Stress-reducing foods

“What’s the matter, Annie?” “I can’t stop wondering what’s going to happen next with the pandemic and the coronavirus.  I have this constant feeling of dread.” “I noticed you haven’t been sleeping very well.  I think you may be experiencing anxiety, which is normal, considering the times. We can contact a therapist if it persists, but first, let’s increase our yoga sessions, go for more walks, and take a look at our diet. Some foods are calming.  What we have to do is make sure you’re getting adequate amounts and from the right sources.  I’m going to make a meal plan that includes foods that will help, give me about an hour.” “Thanks, babes.” Later, LJ showed Annie a 7-day meal plan.

“Ok, I came across some interesting information. It appears that chronic stress is a significant contributor to anxiety and depression. It causes the body to release cortisol, a stress hormone, which left unchecked leads to high blood pressure, a weakened immune system, and mental health issues.  Zinc is a mineral that can lift your mood. It promotes brain health by working in the hippocampus, the region of the brain involved with temperament and memory. Foods like asparagus, oats, eggs, nuts, legumes, salmon, beef, and oysters are good sources of zinc. To go with our new meal plan, here’s a list of other vitamins and minerals that also help chase the blues away.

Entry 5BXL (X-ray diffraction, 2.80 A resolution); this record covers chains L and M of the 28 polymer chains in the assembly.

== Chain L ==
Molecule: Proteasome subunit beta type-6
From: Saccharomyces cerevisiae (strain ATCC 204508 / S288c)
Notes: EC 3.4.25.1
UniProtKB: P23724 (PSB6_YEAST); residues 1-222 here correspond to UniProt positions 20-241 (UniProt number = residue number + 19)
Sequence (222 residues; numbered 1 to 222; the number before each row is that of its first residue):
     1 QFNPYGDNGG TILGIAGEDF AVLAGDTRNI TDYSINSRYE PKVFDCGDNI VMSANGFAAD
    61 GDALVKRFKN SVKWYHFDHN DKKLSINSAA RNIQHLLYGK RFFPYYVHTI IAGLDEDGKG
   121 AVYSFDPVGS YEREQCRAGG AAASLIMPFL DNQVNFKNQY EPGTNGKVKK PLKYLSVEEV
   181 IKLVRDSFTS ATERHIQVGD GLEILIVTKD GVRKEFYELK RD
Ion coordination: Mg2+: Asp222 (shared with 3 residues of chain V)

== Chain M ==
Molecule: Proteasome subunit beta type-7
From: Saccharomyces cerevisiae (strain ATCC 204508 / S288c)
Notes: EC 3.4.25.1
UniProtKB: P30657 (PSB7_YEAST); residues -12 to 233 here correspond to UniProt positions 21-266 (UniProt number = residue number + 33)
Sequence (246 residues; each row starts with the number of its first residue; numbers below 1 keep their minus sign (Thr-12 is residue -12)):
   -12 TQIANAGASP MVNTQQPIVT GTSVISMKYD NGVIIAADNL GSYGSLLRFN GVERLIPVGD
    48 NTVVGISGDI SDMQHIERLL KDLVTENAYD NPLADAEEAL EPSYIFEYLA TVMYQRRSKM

Selenium: is necessary for a properly working thyroid gland. The thyroid influences mood and disposition. The best sources of selenium are brazil nuts, sunflower seeds, shiitake & button mushrooms, onions, shrimp, tuna, snapper, halibut, eggs, oats, and brown rice.

Curcumin: is a compound found in Turmeric. It has strong anti-inflammatory properties.  Studies show that people who include Curcumin in their diet experience positive cognitive and mood benefits. The best sources of Curcumin are turmeric, curry powder, mango ginger, and turmeric tea.

Magnesium: affects the hypothalamus, a region of the brain that regulates the pituitary and adrenal glands.  These glands control the stress response. A deficiency in this mineral contributes to an increased risk of anxiety.  The best sources of magnesium are dark chocolate, almonds, cashews, avocados, tofu, seeds, and legumes.

Potassium: helps send oxygen to the brain. A low level of it can cause feelings of mental fatigue, stress, and anxiety. The best sources of potassium are lima beans, kale, avocados, spinach, salmon, bananas and broccoli

Folate (B9): directs the synthesis of serotonin, norepinephrine, and dopamine, pleasure-inducing brain chemicals.  The best sources of folate are soybeans, lentils, asparagus, spinach, broccoli, avocados, mangos, oranges, and lettuce.

“Annie, Vitamin D, which helps with seasonal affected disorder during the winter, is also proving to help reduce anxiety levels year around.”  “That makes sense since the sun is the best source of D, and when I’m out in the sunshine, I do feel happy and calm.” “Well, let’s go for a walk.” Annie put her walking shoes on and…

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